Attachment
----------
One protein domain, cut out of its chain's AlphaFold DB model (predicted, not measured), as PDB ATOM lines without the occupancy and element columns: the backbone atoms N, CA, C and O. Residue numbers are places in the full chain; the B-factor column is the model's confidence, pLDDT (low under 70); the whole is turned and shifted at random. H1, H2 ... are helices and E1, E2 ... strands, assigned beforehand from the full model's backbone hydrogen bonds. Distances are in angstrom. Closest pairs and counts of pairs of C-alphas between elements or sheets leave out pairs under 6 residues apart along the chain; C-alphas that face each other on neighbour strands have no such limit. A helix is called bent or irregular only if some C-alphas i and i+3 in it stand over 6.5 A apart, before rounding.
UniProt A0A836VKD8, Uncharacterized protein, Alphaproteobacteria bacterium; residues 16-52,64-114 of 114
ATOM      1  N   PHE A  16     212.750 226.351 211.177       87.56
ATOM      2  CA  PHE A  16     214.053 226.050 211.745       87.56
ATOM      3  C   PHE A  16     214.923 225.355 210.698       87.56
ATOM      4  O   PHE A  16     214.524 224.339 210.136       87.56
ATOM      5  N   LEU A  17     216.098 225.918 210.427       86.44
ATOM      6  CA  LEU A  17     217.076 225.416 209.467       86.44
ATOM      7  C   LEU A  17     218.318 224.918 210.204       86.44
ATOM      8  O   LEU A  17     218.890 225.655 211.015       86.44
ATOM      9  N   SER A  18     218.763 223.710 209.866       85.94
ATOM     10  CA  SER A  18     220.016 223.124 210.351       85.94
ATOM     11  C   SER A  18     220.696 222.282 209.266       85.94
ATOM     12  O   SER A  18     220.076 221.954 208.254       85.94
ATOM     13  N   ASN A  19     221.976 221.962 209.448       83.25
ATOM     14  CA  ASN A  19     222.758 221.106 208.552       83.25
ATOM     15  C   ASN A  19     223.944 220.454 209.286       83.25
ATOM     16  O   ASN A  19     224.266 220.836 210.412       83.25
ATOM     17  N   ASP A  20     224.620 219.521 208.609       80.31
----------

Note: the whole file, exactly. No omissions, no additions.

One protein domain, cut out of its chain's AlphaFold DB model (predicted, not measured), as PDB ATOM lines without the occupancy and element columns: the backbone atoms N, CA, C and O. Residue numbers are places in the full chain; the B-factor column is the model's confidence, pLDDT (low under 70); the whole is turned and shifted at random. H1, H2 ... are helices and E1, E2 ... strands, assigned beforehand from the full model's backbone hydrogen bonds. Distances are in angstrom. Closest pairs and counts of pairs of C-alphas between elements or sheets leave out pairs under 6 residues apart along the chain; C-alphas that face each other on neighbour strands have no such limit. A helix is called bent or irregular only if some C-alphas i and i+3 in it stand over 6.5 A apart, before rounding.
UniProt A0A836VKD8, Uncharacterized protein, Alphaproteobacteria bacterium; residues 16-52,64-114 of 114
ATOM      1  N   PHE A  16     212.750 226.351 211.177       87.56
ATOM      2  CA  PHE A  16     214.053 226.050 211.745       87.56
ATOM      3  C   PHE A  16     214.923 225.355 210.698       87.56
ATOM      4  O   PHE A  16     214.524 224.339 210.136       87.56
ATOM      5  N   LEU A  17     216.098 225.918 210.427       86.44
ATOM      6  CA  LEU A  17     217.076 225.416 209.467       86.44
ATOM      7  C   LEU A  17     218.318 224.918 210.204       86.44
ATOM      8  O   LEU A  17     218.890 225.655 211.015       86.44
ATOM      9  N   SER A  18     218.763 223.710 209.866       85.94
ATOM     10  CA  SER A  18     220.016 223.124 210.351       85.94
ATOM     11  C   SER A  18     220.696 222.282 209.266       85.94
ATOM     12  O   SER A  18     220.076 221.954 208.254       85.94
ATOM     13  N   ASN A  19     221.976 221.962 209.448       83.25
ATOM     14  CA  ASN A  19     222.758 221.106 208.552       83.25
ATOM     15  C   ASN A  19     223.944 220.454 209.286       83.25
ATOM     16  O   ASN A  19     224.266 220.836 210.412       83.25
ATOM     17  N   ASP A  20     224.620 219.521 208.609       80.31